Earlier today the newspapers had the gift of prophecy. Various media outlets informed us:
“Apocalyptic in tone. It brooks no compromise. It’s all or nothing. Alternative views are not permitted,” Mr Morrison will say.
Outrageous. Apocalyptic in tone! Alternative views are not permitted. No, he’s not talking about The Book of Revelations. Neither is he repeating Peter Dutton’s latest pronouncement. No, as the prophets of the press went on to tell us:
“I think some of our largest corporations should listen to, and engage, their ‘quiet shareholders’, not just their noisy ones,” Mr Morrison will say. “Let me assure you this is not something my government intends to allow to go unchecked.”
So, in order to stop these “indulgent” and “selfish” protests, MoSco is ensuring that alternative voices to the climate activists are heard, by introducing measures to stop the views of the climate activists.
“Together with the Attorney-General, we are working to identify mechanisms that can successfully outlaw these indulgent and selfish practices that threaten the livelihoods of fellow Australians, especially in rural and regional areas, and especially here in Queensland.”
Now, some of you may be concerned that this is an attempt to silence legitimate protest and it’s a bit hypocritical given that one of his reasons is that alternative views are not permitted, but I think Scott’s got a bigger problem.
No, it’s not that he may turn them into the “quiet Australians” that he says are the only ones worth listening to… Of course, it’s impossible to listen to the quiet Australians because they don’t say anything.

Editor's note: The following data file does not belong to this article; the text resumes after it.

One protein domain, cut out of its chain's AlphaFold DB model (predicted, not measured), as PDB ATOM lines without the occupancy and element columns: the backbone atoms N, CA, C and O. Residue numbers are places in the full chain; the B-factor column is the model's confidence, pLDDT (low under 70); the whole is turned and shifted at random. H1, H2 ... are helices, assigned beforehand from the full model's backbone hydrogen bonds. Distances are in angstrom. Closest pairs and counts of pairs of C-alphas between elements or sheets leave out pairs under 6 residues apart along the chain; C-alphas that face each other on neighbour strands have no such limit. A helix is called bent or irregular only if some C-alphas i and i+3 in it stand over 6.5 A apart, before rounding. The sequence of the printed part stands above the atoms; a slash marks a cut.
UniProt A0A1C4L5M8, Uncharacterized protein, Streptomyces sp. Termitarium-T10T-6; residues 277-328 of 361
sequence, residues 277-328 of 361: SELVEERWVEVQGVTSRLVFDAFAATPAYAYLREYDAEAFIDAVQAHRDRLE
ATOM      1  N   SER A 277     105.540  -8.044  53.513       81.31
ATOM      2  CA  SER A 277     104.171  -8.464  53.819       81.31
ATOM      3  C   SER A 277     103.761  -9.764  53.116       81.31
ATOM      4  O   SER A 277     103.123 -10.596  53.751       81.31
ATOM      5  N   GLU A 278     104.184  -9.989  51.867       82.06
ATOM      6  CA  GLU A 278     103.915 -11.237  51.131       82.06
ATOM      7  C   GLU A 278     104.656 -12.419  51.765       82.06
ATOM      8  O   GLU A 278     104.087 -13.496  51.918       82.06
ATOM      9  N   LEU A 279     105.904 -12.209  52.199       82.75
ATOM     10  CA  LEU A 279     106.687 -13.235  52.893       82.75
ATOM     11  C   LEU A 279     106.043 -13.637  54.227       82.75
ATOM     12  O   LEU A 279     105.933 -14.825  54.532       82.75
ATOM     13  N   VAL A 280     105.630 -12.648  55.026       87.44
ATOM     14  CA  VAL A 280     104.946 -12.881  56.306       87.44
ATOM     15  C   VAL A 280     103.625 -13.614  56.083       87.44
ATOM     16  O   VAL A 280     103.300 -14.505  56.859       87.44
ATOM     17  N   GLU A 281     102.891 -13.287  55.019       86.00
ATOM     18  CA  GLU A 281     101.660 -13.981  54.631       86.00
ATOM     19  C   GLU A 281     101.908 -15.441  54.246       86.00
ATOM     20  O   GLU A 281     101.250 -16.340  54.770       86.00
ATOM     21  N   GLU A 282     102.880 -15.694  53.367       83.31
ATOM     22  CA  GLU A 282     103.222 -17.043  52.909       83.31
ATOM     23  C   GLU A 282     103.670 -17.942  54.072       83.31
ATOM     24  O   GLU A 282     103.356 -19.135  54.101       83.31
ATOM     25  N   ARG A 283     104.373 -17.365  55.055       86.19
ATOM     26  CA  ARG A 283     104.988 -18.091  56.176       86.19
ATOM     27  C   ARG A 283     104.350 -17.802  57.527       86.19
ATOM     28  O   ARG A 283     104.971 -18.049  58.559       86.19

Neither is it the fact that it should be easy to get round laws preventing people from urging a boycott. I mean, how could one be prosecuted if one were to, for example, publish the following: “Even though some of you are very upset about Alan Merandabolt’s comments about whipping Senators who disagree with his Holiness the PM, I wish to remind you that it is illegal to call for boycotts of his advertisers. In particular, it’s illegal to call for the boycott of the following advertisers: Acme, Beta, Gamma, (etc), so don’t do it because you’ll be breaking the law. Can you please share this community service announcement to remind people that they shouldn’t boycott anyone and urge people to contact the various advertisers to assure them that there will be no boycott!”
It is, in fact, Scottie’s proposed religious discrimination laws. They may run smack bang into his anti-boycott laws.
I’m not suggesting that banks and insurance companies can refuse to service coal industry on the grounds that they may have gay people working for them and if florists can’t be compelled to bake wedding cakes then financial industry people can argue they can’t be compelled to lend them money. And I’m also not suggesting that the government would have any trouble arguing that the belief in man-made climate change isn’t a religion, even though ministers like Angus Taylor have called it one. No, they’d have no trouble saying that yes, it is a religion but not one that’s eligible for a tax-free status, or protection for its adherents to say what they like because it’s a deeply held religious belief.
No, quite simply the banks and insurance companies can simply remind everyone: Money is a religion. And it’s one of their strictest commandments that they don’t throw it away by lending it to people who are highly unlikely to pay it back.
By the way, did you happen to notice that Adani has had its $18.5 million payment for their water licence bill pushed back again. Now it’s due mid-2021.
Yes, when it comes to Adani, I’d certainly want some collateral.
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